However, once a notice is withdrawn, the unitholders will no longer be considered owners of the land held on behalf of the trust, and the land will no longer be eligible to receive a principal place of residence exemption on the basis that it is the unitholders’ principal place of residence. Land tax will then be assessed against the land, using the trust rates of land tax.
Assessing unit trusts with notified unitholders
Unit trusts that have a notice of unit holdings in force will be assessed in 2 stages:
Stage 1 - Assessing the trustee of the unit trust
The trustee of the unit trust will be assessed at the general rates.
All land held by the same trustee for the same trust, including any portion of land held by that trustee on behalf of the same trust, will be aggregated together and land tax will be calculated on the total site value of the land held on behalf of the trust.
Where the trustee owns a portion of a parcel of land on trust, such that it is a joint owner of the land, the trust assessment will include a deduction equal to the trustee’s portion of the land tax assessed under the joint ownership. This deduction will reduce the land tax payable under the trustee’s ownership and, in some cases, the trustee may not have any further land tax liability to pay.
Stage 2 - Assessing the notified unitholders
Each unitholder will be assessed land tax based on their interest in all land they own, including any land held on behalf of a trust in which they are a unitholder.
The unitholder’s individual Land Tax Assessment will include a deduction equal to their share of the land tax assessed under the trustee’s ownership (Stage 1 above).
If the unitholder does not own any other taxable land, the deduction will reduce the land tax payable to zero and there will be no further land tax liability for the unitholder.
If a unitholder does own other taxable land (unless they in turn are a trustee, see further below), they will be assessed at the general rates on the aggregated value of their proportionate interest in the trust held land (equal to their proportionate share of unitholdings in the trust) and any other taxable land they own. This includes land they own by themselves or jointly with others.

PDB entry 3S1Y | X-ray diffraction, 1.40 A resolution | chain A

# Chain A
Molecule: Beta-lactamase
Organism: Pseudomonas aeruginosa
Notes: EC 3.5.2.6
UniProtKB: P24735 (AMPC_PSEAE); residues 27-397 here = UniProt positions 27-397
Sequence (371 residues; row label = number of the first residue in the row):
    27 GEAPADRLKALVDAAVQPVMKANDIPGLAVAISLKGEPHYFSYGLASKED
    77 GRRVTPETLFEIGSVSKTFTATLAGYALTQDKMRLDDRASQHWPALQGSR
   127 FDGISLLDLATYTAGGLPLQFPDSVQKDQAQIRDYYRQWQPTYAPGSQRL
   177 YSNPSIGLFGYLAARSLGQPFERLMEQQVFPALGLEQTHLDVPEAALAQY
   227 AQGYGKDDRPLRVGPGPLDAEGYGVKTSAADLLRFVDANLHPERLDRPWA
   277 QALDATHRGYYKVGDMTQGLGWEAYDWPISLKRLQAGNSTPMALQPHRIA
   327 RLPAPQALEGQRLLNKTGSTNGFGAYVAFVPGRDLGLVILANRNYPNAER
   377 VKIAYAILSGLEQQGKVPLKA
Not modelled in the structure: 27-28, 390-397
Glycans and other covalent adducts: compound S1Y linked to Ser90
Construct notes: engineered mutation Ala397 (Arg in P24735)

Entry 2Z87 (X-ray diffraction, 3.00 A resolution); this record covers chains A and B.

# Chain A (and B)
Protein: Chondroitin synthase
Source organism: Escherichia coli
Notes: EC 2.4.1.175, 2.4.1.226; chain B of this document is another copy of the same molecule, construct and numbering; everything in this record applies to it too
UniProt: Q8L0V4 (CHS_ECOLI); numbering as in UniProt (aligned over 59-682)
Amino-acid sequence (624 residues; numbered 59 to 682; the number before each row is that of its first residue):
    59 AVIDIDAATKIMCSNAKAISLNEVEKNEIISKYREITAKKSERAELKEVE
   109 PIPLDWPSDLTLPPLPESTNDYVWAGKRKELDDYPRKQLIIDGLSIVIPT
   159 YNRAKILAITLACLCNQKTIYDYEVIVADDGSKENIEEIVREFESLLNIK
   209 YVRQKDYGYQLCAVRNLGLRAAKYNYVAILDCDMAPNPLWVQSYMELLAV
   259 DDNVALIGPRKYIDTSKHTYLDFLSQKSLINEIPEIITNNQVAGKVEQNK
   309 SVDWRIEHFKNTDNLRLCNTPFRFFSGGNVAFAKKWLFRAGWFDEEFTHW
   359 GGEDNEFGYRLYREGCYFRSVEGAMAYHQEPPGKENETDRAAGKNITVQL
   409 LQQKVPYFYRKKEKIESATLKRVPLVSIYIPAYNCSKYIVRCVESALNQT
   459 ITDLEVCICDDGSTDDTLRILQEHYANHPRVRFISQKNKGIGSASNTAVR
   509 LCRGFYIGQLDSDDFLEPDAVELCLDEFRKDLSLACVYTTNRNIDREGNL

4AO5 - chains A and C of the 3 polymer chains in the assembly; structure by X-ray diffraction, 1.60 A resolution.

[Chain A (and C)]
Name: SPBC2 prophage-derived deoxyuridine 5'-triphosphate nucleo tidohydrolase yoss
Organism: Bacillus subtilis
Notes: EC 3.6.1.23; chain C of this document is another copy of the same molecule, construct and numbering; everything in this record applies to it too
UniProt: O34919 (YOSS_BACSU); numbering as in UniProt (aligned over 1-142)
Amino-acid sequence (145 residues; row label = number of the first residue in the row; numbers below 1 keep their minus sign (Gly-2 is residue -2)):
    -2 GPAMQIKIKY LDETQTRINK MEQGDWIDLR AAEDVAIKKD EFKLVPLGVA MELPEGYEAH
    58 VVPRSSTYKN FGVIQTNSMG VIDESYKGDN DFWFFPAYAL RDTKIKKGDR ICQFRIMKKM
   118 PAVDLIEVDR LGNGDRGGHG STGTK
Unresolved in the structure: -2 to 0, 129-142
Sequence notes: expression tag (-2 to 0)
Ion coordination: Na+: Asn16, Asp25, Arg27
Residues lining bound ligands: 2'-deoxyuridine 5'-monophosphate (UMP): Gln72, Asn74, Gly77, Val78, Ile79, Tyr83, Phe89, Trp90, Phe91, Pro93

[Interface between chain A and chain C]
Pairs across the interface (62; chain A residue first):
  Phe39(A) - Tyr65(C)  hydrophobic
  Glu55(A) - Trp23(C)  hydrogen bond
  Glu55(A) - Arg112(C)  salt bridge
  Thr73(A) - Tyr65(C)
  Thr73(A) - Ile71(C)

If a notified unitholder is the trustee of another trust, it will be treated as a beneficiary-trustee. This is discussed further below.
To avoid double taxation, any land tax assessed against the trustee in respect of land held on behalf of the unit trust is to be deducted from land tax assessed against the unitholder(s). The deduction is applied to the total land tax assessed for the unitholder(s) and not just to the land tax assessed for the land subject to the unit trust.
This deduction is equal to the unitholder’s proportionate share of the land tax in the trustee’s assessment.
The deduction will never reduce the amount of land tax assessed against the unitholder below zero.
If, after the trust deduction, a unitholder is not liable for land tax, they will not receive a Land Tax Assessment.
A unitholder can find their deduction on their individual Land Tax Assessment.